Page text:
Michael Woods, a high school special education teacher of 29 years in Palm Beach County, Fla., describes how one colleague is hesitant about coming out. Another is backing away from all conversations around gender identity and sexual orientation, and another colleague removed from her lesson information about Sally Ride, the first U.S. woman, youngest person, and lesbian to travel to space.
“Our legislature has made a disastrous choice,” Woods says, “and my fear is that we won’t know how horribly damaging this is going to be to young people until years later,” adding that transgender kids are 3 times more likely to die by suicide. “Unless kids feel safe, what I teach or talk to them about won’t matter. And if we're not creating safe spaces for kids as the number one priority, then what are we doing as teachers?”
Learn more: New Survey Data Shows LGBTQ Youth Mental Health Crisis
Safe Spaces for Students
Brian Kerekes is a high school math teacher in central Florida and worries about the messages students are internalizing from DeSantis’s “Don’t Say Gay” law.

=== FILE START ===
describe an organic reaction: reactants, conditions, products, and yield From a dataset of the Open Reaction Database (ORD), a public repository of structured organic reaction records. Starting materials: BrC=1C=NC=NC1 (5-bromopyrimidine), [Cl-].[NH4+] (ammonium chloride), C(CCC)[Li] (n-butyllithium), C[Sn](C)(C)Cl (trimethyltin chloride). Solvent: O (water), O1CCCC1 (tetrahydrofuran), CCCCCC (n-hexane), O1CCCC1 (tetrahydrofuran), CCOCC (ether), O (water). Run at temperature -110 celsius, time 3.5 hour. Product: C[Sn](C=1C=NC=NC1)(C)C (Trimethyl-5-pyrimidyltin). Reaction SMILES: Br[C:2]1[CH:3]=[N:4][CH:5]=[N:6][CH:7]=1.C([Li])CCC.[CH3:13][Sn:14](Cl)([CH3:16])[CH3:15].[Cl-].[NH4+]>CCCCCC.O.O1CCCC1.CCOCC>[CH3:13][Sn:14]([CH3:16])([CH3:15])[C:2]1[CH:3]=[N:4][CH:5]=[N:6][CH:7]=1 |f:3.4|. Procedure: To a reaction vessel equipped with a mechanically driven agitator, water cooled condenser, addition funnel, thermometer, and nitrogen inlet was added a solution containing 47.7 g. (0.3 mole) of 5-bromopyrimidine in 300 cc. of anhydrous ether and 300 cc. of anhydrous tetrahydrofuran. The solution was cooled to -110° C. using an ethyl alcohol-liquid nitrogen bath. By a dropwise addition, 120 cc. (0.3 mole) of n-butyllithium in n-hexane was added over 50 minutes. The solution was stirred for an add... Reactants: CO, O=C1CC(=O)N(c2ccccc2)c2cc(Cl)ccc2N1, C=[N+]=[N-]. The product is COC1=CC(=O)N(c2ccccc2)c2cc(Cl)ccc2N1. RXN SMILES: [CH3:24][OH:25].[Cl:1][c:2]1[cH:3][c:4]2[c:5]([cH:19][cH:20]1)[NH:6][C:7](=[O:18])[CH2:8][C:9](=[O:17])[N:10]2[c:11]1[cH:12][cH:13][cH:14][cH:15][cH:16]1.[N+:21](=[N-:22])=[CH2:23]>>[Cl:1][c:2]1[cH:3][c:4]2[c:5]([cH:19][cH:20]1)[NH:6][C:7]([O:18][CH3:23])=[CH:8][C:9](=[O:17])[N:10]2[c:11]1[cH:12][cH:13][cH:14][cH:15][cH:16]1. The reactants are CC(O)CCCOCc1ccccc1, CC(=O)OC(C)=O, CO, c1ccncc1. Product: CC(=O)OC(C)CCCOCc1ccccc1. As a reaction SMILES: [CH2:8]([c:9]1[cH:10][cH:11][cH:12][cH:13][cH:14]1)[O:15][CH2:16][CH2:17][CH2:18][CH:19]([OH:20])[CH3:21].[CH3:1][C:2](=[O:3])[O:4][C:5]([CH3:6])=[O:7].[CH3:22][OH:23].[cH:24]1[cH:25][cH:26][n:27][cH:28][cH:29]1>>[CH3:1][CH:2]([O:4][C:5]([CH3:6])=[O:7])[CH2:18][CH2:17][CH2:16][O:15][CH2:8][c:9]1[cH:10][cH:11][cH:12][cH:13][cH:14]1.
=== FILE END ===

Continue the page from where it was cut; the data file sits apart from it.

“It sends the message that students are not welcome. They need to keep things to themselves and can't express themselves, or feel comfortable to be themselves,” explains Kerekes. “This is wrong because our students should have the freedom to express themselves, and they should be able to look to educators as a resource to help them understand the world around them.”
With that, the math teacher of 14 years pushed away his own fears about Florida’s anti-LGBQ+ law and will continue to do what he has always done:
- Let his students know his classroom is a safe space.
- Allow students to talk to him about whatever they need to talk about.
- Inform students of his pronouns.
- Show safe space sticker on his classroom door.
“My students know that … if they need someone to talk to, they can do that without any kind of fear or reservation,” says Kerekes. “That’s one of the biggest things we, as educators, can do for our students right now is to let them know that we're here for them and we support them.”
These conversations for students can be life changing, too.
Louisiana’s Blaine Banghart describes how when they were a student, they didn’t know people could not be a boy or a girl.